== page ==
Good morning, Birdland!
This has been said a million times, and it deserves to be said a million more: Cedric Mullins has had a ridiculous season.
The Orioles’ centerfield reached the 30/30 mark during Friday night’s loss to the Rangers. He is the first player in franchise history to put on this sort of display of power and speed in a single year.
It’s simple enough to be amazed by the numbers alone. Think about the type of players that normally hit 30+ home runs. They don’t usually look like Mullins. Bryce Harper has 33 homers this year, Giancarlo Stanton has 32, Jose Abreu’s only got 29. The point is that while Mullins won’t win a home run crown with that amount, but it is a sign of a legitimate power hitter.
But at the same time he has the fourth-most stolen bases in the sport, and is successful at swiping bags nearly 80% of the time he tries. Oh, and did I mention that he is one of the better outfield defenders in the sport too. His 10 outs above average is in the 96th percentile of all big league fielders.
There are certainly questions about whether Mullins can ever reach this level again in his career. Who knows. But there is little evidence to suggest he will just fall off the earth either. He has sustained this performance for six months, playing almost every single day. He had an OPS of .932 in April, and has an OPS of .937 in September. He’s not slowing down.
What’s even more enjoyable is that the Orioles do not have to do anything regarding Mullins this offseason. An extension could be possible, but might be a hard sell for both sides at the moment. Some corner of the internet will talk about a trade, but that would not be popular among the fanbase, so the front office would need to be very careful.
Instead, we can just enjoy the fact that the Orioles employ one of the best outfielders in baseball, and along with Ryan Mountcastle, Adley Rutschman, and a slew of rising prospects, this team’s offense is in good hands.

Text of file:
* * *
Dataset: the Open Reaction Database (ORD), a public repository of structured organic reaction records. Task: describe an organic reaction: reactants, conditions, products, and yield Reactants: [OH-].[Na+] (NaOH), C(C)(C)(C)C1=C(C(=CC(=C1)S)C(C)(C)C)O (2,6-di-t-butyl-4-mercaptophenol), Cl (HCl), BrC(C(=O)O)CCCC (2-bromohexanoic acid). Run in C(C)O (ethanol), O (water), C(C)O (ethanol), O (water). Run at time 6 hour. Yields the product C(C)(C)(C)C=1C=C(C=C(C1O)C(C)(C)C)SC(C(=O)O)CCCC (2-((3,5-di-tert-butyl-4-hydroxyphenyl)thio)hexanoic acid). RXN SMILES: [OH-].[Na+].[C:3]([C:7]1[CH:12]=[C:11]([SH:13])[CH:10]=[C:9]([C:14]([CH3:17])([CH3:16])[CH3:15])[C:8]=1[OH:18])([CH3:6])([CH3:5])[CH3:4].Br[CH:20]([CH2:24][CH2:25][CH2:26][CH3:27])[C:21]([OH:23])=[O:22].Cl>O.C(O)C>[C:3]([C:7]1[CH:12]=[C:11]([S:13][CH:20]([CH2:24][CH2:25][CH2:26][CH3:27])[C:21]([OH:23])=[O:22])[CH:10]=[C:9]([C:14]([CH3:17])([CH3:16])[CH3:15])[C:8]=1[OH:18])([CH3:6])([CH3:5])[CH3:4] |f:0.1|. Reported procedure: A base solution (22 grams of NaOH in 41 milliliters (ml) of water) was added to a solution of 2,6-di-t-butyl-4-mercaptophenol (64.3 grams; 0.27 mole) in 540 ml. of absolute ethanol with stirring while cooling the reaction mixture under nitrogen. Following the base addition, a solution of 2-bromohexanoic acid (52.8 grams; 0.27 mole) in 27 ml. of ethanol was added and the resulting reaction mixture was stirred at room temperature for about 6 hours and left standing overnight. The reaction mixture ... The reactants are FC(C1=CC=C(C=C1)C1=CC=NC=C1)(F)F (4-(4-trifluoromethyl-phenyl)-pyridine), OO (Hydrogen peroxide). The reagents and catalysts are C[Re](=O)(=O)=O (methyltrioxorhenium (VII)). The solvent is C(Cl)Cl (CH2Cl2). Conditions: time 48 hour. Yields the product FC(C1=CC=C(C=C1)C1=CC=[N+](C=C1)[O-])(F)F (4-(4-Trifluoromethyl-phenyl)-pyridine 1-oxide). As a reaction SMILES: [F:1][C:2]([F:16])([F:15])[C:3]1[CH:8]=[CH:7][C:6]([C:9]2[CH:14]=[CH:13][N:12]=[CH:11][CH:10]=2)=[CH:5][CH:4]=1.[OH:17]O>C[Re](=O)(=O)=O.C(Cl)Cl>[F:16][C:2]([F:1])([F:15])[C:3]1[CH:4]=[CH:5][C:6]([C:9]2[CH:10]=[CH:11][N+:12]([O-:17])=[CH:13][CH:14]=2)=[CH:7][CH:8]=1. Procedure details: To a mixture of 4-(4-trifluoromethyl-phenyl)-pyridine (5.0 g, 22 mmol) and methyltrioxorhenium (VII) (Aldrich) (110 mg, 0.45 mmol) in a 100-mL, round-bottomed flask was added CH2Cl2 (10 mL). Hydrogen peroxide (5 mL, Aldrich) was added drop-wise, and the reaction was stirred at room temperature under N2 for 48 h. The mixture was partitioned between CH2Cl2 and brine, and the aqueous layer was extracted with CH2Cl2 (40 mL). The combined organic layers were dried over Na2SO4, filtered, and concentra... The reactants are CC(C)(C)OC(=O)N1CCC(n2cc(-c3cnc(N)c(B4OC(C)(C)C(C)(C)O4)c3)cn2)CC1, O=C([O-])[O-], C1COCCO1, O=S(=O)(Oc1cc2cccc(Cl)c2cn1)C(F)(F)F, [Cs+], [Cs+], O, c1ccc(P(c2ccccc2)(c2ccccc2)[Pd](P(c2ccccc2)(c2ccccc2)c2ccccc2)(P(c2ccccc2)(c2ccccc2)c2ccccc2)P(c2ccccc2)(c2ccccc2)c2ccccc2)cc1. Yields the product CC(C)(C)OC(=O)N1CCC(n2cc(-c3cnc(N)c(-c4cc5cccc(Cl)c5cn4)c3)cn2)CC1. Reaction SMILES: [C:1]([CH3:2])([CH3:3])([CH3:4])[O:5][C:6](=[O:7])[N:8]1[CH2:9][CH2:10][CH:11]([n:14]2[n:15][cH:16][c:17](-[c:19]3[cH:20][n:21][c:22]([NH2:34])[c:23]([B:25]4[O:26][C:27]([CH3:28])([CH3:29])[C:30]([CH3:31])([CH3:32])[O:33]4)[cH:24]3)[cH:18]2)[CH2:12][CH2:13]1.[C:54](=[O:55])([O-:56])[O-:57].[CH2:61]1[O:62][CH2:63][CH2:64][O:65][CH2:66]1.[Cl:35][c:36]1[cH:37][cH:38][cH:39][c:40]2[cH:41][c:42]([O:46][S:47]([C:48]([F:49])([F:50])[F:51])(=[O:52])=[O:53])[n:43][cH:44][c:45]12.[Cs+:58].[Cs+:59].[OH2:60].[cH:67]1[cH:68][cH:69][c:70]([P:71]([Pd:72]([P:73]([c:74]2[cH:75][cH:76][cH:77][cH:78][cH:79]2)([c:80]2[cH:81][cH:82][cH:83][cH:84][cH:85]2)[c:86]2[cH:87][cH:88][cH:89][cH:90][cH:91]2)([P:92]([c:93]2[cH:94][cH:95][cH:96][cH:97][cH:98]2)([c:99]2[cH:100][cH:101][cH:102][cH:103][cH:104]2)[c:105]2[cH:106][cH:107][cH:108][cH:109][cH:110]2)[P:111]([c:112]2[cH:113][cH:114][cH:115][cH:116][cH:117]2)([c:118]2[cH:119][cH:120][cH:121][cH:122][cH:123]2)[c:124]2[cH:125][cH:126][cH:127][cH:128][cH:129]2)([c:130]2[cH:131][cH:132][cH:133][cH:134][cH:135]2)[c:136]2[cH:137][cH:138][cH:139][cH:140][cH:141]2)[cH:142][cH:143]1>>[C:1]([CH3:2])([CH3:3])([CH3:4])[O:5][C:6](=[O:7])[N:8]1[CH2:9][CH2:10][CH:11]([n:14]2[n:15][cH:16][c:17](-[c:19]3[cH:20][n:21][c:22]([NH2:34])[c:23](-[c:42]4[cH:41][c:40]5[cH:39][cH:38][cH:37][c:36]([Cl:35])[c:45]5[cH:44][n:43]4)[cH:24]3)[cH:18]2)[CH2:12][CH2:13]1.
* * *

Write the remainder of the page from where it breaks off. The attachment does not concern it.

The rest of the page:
Mullins 1st Oriole in 30-30 club: ‘It’s surreal’ | Orioles.com
The Orioles’ franchise is a storied one. Some very talented players have slipped on the orange and black. But none of them have done what Mullins has just achieved. Here’s hoping he does it for many, many more years.
Hyde on Akin, Ciuffo, Baumann and more | School of Roch
It’s a bit of a bummer that Mike Baumann won’t appear again this season, but the reasoning makes sense. There is no point in pushing these young pitchers too hard after a lost 2020 campaign.
Orioles’ Keegan Akin To Undergo Abdominal Surgery | MLB Trade Rumors
Keegan Akin has redeemed himself on the field in the season’s stretch run. It’s still unclear if he will be a starter long term, but he has at least put himself back into the rotation conversation heading into 2022.
Orioles prospect Drew Rom learning how to pitch in big leagues from ‘crafty lefties’ still learning themselves | The Baltimore Sun
Drew Rom is one of the quiet success stories from the Orioles’ minor league system this year. He’s 21 years old and has pitched in Double-A for much of the summer, where he has seen his strikeout and walk rates trend in favorable directions. The 2018 draft pick is going to get himself into the big league picture sooner rather than later.
Brandon Hyde to return as Orioles manager (Ep. 81) | The Warehouse Podcast
Everyone loves a podcast, right? Well, here is mine. You should listen to it. Or not. I can’t tell you what to do.
Is it your birthday? Happy birthday!
- Tyler Wilson turns 32. He played three seasons with the Orioles from 2015 through 2017, accumulating a 5.02 ERA over 145.1 innings.
- Vance Worley celebrates his 34th birthday. The bespectacled hurler had one standout season for the Orioles in 2016, when he had a 3.53 ERA over 86.2 innings in a swingman role.
- Brad Bergeson is 36. He had a three-season run with the Orioles from 2009 through 2011. Altogether he had a 4.68 ERA over nearly 400 innings.
This day in history
1954 - The Orioles draw over 1 million fans in the franchise’s first season since moving from St. Louis.
2014 - O’s reliever Evan Meek grooves a pitch to the retiring Derek Jeter so that the Yankees shortstop could hit a walk-off single in his final game in the Bronx.